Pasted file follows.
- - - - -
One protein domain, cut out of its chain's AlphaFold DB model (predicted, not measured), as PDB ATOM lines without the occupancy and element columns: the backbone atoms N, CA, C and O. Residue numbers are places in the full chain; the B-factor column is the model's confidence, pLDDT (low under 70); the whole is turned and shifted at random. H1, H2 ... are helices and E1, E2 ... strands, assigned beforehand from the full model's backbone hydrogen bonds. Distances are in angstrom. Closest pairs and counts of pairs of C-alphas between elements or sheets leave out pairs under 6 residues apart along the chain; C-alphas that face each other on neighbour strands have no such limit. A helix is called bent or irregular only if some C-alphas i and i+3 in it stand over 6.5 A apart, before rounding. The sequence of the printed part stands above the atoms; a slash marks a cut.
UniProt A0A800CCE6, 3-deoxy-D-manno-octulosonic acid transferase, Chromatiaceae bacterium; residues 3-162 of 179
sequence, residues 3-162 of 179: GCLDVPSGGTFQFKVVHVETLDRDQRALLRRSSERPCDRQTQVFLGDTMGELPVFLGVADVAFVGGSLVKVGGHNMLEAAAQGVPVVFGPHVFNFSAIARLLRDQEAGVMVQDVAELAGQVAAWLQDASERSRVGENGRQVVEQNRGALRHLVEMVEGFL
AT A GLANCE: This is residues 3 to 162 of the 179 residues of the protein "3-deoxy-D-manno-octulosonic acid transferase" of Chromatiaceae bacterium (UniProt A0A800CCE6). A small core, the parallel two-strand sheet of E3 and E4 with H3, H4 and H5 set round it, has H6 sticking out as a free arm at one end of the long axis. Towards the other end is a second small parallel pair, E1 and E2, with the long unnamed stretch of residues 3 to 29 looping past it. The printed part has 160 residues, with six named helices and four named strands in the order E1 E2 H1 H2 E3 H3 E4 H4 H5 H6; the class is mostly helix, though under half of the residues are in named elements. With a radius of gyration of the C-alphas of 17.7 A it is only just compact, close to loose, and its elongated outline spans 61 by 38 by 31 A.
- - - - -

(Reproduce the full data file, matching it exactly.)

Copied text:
One protein domain, cut out of its chain's AlphaFold DB model (predicted, not measured), as PDB ATOM lines without the occupancy and element columns: the backbone atoms N, CA, C and O. Residue numbers are places in the full chain; the B-factor column is the model's confidence, pLDDT (low under 70); the whole is turned and shifted at random. H1, H2 ... are helices and E1, E2 ... strands, assigned beforehand from the full model's backbone hydrogen bonds. Distances are in angstrom. Closest pairs and counts of pairs of C-alphas between elements or sheets leave out pairs under 6 residues apart along the chain; C-alphas that face each other on neighbour strands have no such limit. A helix is called bent or irregular only if some C-alphas i and i+3 in it stand over 6.5 A apart, before rounding. The sequence of the printed part stands above the atoms; a slash marks a cut.
UniProt A0A800CCE6, 3-deoxy-D-manno-octulosonic acid transferase, Chromatiaceae bacterium; residues 3-162 of 179
sequence, residues 3-162 of 179: GCLDVPSGGTFQFKVVHVETLDRDQRALLRRSSERPCDRQTQVFLGDTMGELPVFLGVADVAFVGGSLVKVGGHNMLEAAAQGVPVVFGPHVFNFSAIARLLRDQEAGVMVQDVAELAGQVAAWLQDASERSRVGENGRQVVEQNRGALRHLVEMVEGFL
AT A GLANCE: This is residues 3 to 162 of the 179 residues of the protein "3-deoxy-D-manno-octulosonic acid transferase" of Chromatiaceae bacterium (UniProt A0A800CCE6). A small core, the parallel two-strand sheet of E3 and E4 with H3, H4 and H5 set round it, has H6 sticking out as a free arm at one end of the long axis. Towards the other end is a second small parallel pair, E1 and E2, with the long unnamed stretch of residues 3 to 29 looping past it. The printed part has 160 residues, with six named helices and four named strands in the order E1 E2 H1 H2 E3 H3 E4 H4 H5 H6; the class is mostly helix, though under half of the residues are in named elements. With a radius of gyration of the C-alphas of 17.7 A it is only just compact, close to loose, and its elongated outline spans 61 by 38 by 31 A.